Google recently launched its Awareness API, which provides the ability to add more contextual awareness to Android apps. The increase in convenience and efficiency has obvious trade-offs in privacy.
Smartphone applications for both Android and iOS have been using data from the device to add more context to apps for quite some time, but it was usually disparate and each data point had to be accessed separately. Now, Google is bundling "context" signals in a readymade API for developers.
On Thursday, at the 2016 Google I/O conference, Google announced the Google Awareness API. The Awareness API provides more context around the app user to that the app can respond more intelligently.
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Awareness collects and aggregates data from the smartphone's sensors to provide seven distinct data points:
- Current local time
- Specific place and type of place
- Activity, such as walking, running, or biking
- Nearby beacons and their content
- Whether headphones are plugged in
- Current weather conditions
The Awareness API is actually made up of two separate APIs, a Fence API and a Snapshot API. The Fence API allows developers to set the app to respond to specific situations the user may be in, or when certain conditions are met. For example, the Fence API can be set to alert an app when the user plugs in his or her headphones and begins walking, so that it might be able to suggest a playlist.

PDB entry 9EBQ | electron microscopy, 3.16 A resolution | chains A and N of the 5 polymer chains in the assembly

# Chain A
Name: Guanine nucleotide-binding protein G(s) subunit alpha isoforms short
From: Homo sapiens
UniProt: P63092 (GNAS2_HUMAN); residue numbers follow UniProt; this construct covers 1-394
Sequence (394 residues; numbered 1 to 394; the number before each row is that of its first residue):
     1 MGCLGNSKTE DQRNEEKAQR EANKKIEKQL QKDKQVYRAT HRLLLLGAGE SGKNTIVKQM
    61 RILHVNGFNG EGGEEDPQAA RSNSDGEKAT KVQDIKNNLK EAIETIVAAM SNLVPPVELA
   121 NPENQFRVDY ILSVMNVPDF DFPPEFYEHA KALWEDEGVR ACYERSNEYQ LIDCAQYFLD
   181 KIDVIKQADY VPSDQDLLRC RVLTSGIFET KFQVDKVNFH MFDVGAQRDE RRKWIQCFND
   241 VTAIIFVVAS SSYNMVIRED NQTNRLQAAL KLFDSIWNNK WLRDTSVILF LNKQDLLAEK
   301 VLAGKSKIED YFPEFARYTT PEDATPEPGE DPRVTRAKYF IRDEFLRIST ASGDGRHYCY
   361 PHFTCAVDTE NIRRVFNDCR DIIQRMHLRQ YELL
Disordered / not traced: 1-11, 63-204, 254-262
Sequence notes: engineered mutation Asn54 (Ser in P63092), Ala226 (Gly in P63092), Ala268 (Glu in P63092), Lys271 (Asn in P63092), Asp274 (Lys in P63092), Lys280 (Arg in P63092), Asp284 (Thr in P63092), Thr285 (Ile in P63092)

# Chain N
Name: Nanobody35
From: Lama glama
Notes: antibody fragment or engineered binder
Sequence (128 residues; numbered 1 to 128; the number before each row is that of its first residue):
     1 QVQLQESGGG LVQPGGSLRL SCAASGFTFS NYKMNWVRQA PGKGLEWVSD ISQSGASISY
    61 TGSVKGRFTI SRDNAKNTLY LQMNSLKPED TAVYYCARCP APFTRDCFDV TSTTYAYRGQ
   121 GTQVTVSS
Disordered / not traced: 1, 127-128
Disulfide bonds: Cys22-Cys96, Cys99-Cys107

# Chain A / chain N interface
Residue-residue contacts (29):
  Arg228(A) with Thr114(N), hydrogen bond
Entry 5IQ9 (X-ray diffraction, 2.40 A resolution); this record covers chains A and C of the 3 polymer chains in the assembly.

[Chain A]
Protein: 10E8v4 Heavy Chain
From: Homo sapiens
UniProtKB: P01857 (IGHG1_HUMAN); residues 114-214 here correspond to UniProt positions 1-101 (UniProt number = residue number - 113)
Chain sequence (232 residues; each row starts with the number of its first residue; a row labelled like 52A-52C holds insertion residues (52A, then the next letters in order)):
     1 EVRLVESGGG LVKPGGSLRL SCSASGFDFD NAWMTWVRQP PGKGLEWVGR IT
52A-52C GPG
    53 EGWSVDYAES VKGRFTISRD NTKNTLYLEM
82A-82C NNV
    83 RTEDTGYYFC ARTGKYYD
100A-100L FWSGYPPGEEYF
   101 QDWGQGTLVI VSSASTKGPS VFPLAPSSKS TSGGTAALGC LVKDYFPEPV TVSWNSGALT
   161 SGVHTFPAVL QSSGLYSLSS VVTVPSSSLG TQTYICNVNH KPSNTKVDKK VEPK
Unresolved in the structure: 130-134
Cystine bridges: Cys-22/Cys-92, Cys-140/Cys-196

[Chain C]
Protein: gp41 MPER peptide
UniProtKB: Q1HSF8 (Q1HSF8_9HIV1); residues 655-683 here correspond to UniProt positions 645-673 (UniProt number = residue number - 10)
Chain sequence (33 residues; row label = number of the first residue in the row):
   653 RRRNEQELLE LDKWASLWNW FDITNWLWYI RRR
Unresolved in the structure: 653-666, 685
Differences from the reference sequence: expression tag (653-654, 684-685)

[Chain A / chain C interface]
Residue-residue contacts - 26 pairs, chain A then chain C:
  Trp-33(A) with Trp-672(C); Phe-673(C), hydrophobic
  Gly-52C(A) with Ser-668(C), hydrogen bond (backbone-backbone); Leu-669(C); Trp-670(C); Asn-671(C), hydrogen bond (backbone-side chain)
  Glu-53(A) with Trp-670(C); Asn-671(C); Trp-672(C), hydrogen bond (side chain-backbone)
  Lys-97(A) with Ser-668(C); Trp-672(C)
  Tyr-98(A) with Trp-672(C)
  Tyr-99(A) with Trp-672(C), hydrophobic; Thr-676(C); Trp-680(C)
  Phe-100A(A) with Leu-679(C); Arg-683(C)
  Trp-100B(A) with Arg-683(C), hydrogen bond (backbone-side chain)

The Snapshot API is the part of Awareness that requests user information, such as their current location and activity.
Of course, access to the sensors has been readily available to developers, but Google is making it easier than ever to collect and use this data with the Awareness API. This ups the ante for develops as their competitors race to make their apps more intelligent.
Awareness also has implications for marketers and advertisers who now have a potentially easier path for delivering more relevant in-app ads, and pushing promotional material to consumers.
Contextually-aware, smart services were a key component of Google's keynote address on Wednesday as well, when it announced the new Google Assistant (replacing Google Now) and Google Home, its smart home hub.
In fact, Google seems to betting big on technologies like automation and machine learning--trying to fold AI capabilities more into our everyday lives. The question then becomes: Is that something we really want?
Of course, the major quandary created by Google's new products is how much of a hit user privacy will take with tools like Google Assistant and Awareness. Google has enabled end-user permissions for each of the seven context signals available through Awareness, but that could make for poor app experiences if the apps come to heavily rely on this context.
The 3 big takeaways for TechRepublic readers
- Google announced its Awareness API that gives developers a bundled set of data points available from smartphone sensors, which could enable more contextual and intelligent apps.
- AI and machine learning are a growing aspect of Google's business, and the company will likely continue its push toward personalization that we've seen with Google Assistant and Google Home.
- Awareness creates some interesting questions around the cost of convenience for smartphone users, and whether or not they will have to sacrifice privacy for usability.
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